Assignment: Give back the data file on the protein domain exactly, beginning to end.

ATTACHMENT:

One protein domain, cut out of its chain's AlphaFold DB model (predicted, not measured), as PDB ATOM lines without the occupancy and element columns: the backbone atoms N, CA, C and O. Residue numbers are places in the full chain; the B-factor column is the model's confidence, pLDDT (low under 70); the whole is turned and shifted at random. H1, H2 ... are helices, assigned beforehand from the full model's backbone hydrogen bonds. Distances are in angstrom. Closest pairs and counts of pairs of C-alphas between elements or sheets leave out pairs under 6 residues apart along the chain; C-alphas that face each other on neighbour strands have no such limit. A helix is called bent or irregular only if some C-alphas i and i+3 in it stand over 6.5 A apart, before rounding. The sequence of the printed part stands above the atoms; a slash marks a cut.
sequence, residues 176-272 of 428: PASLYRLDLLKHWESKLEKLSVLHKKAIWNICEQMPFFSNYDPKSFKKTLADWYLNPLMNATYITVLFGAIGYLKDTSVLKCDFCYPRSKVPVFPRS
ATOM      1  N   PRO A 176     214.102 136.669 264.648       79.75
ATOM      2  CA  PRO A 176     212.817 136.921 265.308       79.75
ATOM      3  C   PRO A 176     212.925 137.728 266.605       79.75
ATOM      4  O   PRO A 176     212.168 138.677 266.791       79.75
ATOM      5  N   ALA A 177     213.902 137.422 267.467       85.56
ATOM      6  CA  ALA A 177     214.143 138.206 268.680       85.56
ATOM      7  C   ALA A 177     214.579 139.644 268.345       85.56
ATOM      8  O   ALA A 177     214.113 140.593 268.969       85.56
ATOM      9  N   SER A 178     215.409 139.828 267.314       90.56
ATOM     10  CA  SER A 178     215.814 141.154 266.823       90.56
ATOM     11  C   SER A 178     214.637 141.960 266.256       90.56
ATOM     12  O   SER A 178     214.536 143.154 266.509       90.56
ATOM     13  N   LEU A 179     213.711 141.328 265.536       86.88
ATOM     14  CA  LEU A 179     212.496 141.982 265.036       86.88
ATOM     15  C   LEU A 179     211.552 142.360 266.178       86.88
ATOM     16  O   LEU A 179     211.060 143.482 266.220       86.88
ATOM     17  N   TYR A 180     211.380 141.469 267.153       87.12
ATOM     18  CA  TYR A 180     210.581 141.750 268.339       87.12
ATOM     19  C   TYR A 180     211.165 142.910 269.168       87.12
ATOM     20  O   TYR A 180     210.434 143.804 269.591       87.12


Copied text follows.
One protein domain, cut out of its chain's AlphaFold DB model (predicted, not measured), as PDB ATOM lines without the occupancy and element columns: the backbone atoms N, CA, C and O. Residue numbers are places in the full chain; the B-factor column is the model's confidence, pLDDT (low under 70); the whole is turned and shifted at random. H1, H2 ... are helices, assigned beforehand from the full model's backbone hydrogen bonds. Distances are in angstrom. Closest pairs and counts of pairs of C-alphas between elements or sheets leave out pairs under 6 residues apart along the chain; C-alphas that face each other on neighbour strands have no such limit. A helix is called bent or irregular only if some C-alphas i and i+3 in it stand over 6.5 A apart, before rounding. The sequence of the printed part stands above the atoms; a slash marks a cut.
sequence, residues 176-272 of 428: PASLYRLDLLKHWESKLEKLSVLHKKAIWNICEQMPFFSNYDPKSFKKTLADWYLNPLMNATYITVLFGAIGYLKDTSVLKCDFCYPRSKVPVFPRS
ATOM      1  N   PRO A 176     214.102 136.669 264.648       79.75
ATOM      2  CA  PRO A 176     212.817 136.921 265.308       79.75
ATOM      3  C   PRO A 176     212.925 137.728 266.605       79.75
ATOM      4  O   PRO A 176     212.168 138.677 266.791       79.75
ATOM      5  N   ALA A 177     213.902 137.422 267.467       85.56
ATOM      6  CA  ALA A 177     214.143 138.206 268.680       85.56
ATOM      7  C   ALA A 177     214.579 139.644 268.345       85.56
ATOM      8  O   ALA A 177     214.113 140.593 268.969       85.56
ATOM      9  N   SER A 178     215.409 139.828 267.314       90.56
ATOM     10  CA  SER A 178     215.814 141.154 266.823       90.56
ATOM     11  C   SER A 178     214.637 141.960 266.256       90.56
ATOM     12  O   SER A 178     214.536 143.154 266.509       90.56
ATOM     13  N   LEU A 179     213.711 141.328 265.536       86.88
ATOM     14  CA  LEU A 179     212.496 141.982 265.036       86.88
ATOM     15  C   LEU A 179     211.552 142.360 266.178       86.88
ATOM     16  O   LEU A 179     211.060 143.482 266.220       86.88
ATOM     17  N   TYR A 180     211.380 141.469 267.153       87.12
ATOM     18  CA  TYR A 180     210.581 141.750 268.339       87.12
ATOM     19  C   TYR A 180     211.165 142.910 269.168       87.12
ATOM     20  O   TYR A 180     210.434 143.804 269.591       87.12